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What Raila Odinga told Nasa chiefs after his deal with Uhuru

Opposition leader Raila Odinga was Monday pressed to explain his dalliance with President Uhuru Kenyatta during a tense meeting with leaders of the National Super Alliance coalition on the outskirts of Nairobi.

Even though details of the meeting remained scanty, sources privy to the discussions told the Daily Nation that Wiper leader Kalonzo Musyoka, Ford-Kenya’s Moses Wetang’ula, and Amani National Congress’ Musalia Mudavadi pressed Mr Odinga, who is also leader of the Orange Democratic Movement, to explain why he kept them in the dark over his meeting with the President.


They said they only learnt of it via the media and demanded a blow-by-blow account of what transpired at Harambee House on Friday last week.

But Mr Odinga defended his move, saying it was the best option given the challenges facing the Opposition in recent days.

The former Prime Minister, it is understood, also apologised to his colleagues over the manner in which he had handled the issue.

However, he expressed concern that, with diminishing chances that they could force a new round of free, fair and credible elections, joining hands with Jubilee Party was the only viable way to safeguard their political legitimacy.


Intimating that he may not be running again for the Presidency, he said working together with President Kenyatta would give him the chance to forge electoral reforms between now and 2022, which would be to the advantage of his three colleagues who harbour State House ambitions.

“He felt that talking directly to the President was the most practical thing to do, given the circumstances,” said a source, who described the meeting as initially “tense” and devoid of the pleasantries that have characterised previous Nasa get-togethers.

The co-principals were asked to surrender their mobile phones to their aides before the meeting started, which could be a sign of the growing mistrust within the coalition since Friday’s events.

Mr Odinga assured his co-principals that President Kenyatta has demonstrated willingness to work with the Opposition and will not renege on his promise.

Working with Jubilee, he added, would in fact be beneficial to Nasa.


Mr Mudavadi, in a short brief to the media, described as “weighty” the decision by Mr Odinga to work with President Kenyatta, but welcomed the move as it could heal the nation.

“We have listened to Mr Odinga. We have asked him questions over his discussions with Mr Kenyatta and he has answered them,” he said.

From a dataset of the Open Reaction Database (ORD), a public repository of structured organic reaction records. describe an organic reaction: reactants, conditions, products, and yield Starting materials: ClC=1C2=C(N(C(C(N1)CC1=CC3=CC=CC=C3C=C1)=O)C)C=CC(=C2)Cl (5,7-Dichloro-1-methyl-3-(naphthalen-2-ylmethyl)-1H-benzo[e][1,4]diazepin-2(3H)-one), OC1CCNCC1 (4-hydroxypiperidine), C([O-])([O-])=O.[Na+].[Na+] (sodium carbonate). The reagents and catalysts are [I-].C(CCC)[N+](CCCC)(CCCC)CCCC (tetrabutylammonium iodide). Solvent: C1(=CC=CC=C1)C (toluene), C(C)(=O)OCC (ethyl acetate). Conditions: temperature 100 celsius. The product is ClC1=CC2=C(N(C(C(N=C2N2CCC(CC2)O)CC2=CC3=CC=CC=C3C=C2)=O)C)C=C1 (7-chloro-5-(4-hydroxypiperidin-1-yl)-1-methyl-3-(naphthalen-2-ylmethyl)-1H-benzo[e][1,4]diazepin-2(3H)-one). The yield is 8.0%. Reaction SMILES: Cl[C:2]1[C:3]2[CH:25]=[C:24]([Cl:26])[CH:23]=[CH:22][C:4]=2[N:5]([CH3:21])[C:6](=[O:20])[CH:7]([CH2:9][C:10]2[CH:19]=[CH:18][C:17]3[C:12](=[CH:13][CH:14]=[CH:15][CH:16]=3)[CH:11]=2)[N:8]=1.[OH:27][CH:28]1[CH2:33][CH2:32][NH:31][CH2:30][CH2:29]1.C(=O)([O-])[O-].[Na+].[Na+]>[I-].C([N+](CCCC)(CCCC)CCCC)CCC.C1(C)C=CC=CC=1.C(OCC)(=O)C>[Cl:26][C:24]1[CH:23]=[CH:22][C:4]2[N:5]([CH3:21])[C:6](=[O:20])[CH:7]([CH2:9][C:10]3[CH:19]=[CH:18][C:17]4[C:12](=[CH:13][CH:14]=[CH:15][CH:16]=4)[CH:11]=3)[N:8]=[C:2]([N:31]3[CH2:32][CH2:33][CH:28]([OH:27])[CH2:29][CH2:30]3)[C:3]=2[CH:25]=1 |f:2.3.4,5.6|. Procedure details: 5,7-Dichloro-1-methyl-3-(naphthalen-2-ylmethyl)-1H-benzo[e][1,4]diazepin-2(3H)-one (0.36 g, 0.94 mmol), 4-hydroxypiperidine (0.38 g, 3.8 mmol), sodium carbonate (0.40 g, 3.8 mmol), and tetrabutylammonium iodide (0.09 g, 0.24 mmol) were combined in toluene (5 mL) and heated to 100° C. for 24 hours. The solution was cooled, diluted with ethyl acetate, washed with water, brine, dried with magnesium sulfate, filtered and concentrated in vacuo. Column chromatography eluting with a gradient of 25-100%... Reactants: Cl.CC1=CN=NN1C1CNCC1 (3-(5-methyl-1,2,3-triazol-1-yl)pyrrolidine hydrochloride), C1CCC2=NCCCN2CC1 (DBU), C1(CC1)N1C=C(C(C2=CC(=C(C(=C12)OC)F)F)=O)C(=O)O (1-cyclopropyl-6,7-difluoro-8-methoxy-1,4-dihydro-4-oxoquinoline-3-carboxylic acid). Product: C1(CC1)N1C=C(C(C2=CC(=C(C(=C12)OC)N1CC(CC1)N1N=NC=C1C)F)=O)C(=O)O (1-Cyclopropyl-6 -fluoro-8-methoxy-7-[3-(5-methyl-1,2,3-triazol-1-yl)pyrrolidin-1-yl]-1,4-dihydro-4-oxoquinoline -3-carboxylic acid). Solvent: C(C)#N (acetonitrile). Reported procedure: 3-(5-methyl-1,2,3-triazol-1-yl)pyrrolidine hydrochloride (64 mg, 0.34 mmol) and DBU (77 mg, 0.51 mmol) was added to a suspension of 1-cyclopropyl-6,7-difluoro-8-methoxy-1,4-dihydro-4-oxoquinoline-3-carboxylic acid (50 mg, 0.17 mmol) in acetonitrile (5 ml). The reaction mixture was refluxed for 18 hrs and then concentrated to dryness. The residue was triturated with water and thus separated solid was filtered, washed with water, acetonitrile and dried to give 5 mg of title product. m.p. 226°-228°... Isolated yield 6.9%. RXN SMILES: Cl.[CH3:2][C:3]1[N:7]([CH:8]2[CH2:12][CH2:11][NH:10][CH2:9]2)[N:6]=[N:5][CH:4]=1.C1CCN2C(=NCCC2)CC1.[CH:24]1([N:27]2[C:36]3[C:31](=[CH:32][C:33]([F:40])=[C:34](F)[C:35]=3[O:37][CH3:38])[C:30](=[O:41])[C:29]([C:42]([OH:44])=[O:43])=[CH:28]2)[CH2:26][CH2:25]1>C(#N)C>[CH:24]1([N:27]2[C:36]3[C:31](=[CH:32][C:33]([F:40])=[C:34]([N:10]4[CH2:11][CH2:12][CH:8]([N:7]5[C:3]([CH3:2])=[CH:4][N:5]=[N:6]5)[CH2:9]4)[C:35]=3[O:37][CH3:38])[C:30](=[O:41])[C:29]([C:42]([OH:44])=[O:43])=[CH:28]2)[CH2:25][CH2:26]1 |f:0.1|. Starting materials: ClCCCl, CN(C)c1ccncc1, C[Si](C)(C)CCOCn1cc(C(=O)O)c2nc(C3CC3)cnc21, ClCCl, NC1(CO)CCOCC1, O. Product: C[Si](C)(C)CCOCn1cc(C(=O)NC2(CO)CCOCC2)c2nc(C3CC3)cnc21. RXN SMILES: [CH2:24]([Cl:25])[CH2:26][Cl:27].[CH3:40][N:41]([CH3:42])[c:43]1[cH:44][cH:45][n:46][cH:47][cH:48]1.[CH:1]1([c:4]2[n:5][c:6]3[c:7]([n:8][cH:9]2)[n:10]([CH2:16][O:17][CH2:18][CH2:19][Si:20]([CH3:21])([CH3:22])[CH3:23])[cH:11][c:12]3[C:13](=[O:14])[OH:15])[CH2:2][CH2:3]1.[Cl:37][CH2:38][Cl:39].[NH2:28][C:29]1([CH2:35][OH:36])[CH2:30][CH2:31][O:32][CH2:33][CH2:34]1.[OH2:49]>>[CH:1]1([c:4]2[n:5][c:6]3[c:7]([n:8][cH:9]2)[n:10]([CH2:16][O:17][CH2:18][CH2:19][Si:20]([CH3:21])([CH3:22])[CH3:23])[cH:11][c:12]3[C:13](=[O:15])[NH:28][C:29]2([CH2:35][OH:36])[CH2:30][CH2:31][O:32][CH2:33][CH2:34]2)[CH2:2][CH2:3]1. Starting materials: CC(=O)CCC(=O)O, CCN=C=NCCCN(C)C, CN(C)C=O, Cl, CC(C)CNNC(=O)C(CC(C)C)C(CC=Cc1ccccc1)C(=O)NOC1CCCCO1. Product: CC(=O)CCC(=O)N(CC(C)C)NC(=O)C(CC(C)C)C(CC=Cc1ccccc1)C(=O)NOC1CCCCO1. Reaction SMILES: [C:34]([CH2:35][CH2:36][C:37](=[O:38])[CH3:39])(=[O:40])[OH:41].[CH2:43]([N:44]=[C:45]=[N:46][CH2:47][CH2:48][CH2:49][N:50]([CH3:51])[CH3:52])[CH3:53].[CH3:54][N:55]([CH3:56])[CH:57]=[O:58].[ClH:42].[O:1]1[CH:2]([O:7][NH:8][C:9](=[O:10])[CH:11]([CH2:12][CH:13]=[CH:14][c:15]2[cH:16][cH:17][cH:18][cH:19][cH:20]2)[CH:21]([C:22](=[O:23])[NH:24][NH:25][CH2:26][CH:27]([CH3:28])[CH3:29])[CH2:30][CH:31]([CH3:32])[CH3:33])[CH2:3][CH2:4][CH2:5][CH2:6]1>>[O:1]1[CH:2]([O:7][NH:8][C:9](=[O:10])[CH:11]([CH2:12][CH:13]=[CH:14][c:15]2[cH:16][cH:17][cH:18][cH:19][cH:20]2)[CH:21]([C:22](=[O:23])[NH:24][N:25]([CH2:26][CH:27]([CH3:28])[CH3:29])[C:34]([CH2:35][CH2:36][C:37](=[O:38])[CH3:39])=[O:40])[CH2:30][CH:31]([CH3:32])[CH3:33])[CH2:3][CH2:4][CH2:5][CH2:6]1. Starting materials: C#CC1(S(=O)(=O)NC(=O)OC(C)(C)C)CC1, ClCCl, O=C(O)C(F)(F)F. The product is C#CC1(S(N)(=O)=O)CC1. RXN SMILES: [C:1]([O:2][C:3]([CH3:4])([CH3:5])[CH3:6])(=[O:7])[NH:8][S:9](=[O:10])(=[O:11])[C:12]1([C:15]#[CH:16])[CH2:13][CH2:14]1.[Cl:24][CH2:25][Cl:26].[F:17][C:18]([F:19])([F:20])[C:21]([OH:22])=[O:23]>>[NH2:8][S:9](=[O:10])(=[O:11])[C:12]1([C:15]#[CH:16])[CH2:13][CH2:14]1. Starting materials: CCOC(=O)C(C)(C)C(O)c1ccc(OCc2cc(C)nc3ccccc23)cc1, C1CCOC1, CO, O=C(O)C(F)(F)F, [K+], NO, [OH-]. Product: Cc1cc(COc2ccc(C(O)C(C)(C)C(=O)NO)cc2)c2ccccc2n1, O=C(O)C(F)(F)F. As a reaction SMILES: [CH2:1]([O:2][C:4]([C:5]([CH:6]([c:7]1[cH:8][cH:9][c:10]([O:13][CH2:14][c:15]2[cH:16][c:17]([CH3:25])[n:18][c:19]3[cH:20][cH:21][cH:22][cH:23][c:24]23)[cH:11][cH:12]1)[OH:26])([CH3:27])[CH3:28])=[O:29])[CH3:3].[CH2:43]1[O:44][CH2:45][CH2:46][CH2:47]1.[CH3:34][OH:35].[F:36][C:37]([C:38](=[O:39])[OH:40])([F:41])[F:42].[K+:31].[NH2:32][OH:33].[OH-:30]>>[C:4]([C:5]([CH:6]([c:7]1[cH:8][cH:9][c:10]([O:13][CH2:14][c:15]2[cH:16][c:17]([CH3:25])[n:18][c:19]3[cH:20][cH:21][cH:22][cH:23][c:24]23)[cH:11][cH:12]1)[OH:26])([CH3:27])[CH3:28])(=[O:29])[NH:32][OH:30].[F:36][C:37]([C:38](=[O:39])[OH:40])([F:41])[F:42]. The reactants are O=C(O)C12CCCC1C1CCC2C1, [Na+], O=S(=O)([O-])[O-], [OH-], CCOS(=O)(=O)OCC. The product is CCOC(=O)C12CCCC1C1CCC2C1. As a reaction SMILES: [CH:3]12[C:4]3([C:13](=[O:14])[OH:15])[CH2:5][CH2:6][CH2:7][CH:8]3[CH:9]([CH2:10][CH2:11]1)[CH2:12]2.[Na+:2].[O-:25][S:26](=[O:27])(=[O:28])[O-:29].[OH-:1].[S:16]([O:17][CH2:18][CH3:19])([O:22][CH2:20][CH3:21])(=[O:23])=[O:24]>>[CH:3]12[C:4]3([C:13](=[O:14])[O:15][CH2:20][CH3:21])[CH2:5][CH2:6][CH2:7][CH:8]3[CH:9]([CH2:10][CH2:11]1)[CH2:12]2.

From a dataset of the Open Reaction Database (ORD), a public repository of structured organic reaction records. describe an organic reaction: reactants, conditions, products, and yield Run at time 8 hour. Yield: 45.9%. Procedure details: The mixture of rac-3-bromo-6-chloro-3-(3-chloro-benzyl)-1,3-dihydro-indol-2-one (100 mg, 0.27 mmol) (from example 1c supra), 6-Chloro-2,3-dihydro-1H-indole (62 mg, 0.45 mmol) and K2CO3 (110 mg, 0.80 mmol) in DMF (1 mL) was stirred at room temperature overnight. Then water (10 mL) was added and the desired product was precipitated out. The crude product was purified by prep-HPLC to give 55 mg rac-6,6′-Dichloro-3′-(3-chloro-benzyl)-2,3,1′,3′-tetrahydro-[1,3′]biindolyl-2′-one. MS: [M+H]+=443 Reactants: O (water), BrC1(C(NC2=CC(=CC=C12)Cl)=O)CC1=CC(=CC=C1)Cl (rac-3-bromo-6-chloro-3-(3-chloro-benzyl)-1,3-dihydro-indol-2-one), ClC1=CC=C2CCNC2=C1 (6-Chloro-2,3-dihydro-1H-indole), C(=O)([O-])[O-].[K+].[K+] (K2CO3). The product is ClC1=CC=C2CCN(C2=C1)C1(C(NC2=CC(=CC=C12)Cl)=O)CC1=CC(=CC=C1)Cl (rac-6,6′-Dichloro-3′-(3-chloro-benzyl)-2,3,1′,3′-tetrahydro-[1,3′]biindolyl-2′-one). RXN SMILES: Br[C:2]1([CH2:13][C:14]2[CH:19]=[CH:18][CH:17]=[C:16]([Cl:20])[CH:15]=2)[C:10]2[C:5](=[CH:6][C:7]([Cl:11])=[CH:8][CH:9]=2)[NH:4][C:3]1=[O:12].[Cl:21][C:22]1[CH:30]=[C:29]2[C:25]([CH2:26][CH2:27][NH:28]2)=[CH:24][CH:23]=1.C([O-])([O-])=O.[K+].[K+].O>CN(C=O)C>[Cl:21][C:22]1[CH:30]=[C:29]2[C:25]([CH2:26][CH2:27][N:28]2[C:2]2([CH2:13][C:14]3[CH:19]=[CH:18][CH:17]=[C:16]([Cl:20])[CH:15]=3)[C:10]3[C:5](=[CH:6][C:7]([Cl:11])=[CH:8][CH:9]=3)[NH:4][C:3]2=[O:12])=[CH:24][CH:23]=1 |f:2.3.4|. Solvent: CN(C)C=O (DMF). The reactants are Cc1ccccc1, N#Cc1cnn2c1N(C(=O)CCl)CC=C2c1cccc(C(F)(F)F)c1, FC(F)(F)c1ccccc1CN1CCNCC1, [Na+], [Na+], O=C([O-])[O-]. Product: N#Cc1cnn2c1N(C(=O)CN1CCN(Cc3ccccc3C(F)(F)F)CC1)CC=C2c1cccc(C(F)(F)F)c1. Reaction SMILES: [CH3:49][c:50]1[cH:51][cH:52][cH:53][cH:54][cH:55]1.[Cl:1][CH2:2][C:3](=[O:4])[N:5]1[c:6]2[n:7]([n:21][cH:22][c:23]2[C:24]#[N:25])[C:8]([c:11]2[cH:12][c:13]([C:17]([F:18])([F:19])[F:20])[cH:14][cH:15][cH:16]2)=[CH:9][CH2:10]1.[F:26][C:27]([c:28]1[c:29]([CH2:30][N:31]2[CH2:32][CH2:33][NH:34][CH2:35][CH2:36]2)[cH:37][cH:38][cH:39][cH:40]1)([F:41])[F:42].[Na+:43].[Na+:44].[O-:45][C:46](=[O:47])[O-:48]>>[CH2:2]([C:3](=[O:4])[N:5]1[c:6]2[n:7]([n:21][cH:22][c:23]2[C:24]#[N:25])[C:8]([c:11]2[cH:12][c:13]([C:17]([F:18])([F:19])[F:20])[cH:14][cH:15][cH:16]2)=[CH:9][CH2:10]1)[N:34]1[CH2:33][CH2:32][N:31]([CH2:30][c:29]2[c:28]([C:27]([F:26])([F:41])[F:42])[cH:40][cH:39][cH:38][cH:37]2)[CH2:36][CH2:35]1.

“As you know, Nasa is a coalition and every member party will have to discuss this matter before a comprehensive statement is issued.”

The leaders refused to field questions from reporters, but reiterated that they were never opposed to national dialogue.

Mr Odinga, it is also understood, has been uneasy with the opposition’s isolation by the West, which has denied him and his colleagues leverage to push their much-touted electoral and judicial reforms.

Earlier in February, 11 Western envoys led by US ambassador to Kenya Robert Godec asked the opposition to acknowledge President Kenyatta’s legitimacy before they could engage him in the dialogue demanded by Mr Odinga after last year’s contested elections.


The envoys urged Mr Odinga to “accept the fact that Uhuru Kenyatta and William Ruto are the legitimate President and Deputy of Kenya” after the Supreme Court upheld their election on October 26 last year.

“The Opposition needs to accept this as the basis for the dialogue that it, and many Kenyans, want. Stoking and threatening violence are not acceptable, nor are extra-Constitutional measures to seize power,” they said, apparently referring to Mr Odinga’s ‘People’s President’ push.

The ODM leader, who in January took oath as ‘the People’s President’, had sworn to never recognise the presidency of Mr Kenyatta, and asked the diplomats to keep off Kenyan politics, insisting that Kenyans are capable of solving their problems internally.

However, during yesterday’s meeting, Mr Odinga expressed concerns that the growing isolation of the Nasa leadership would not in any way have served its interests.

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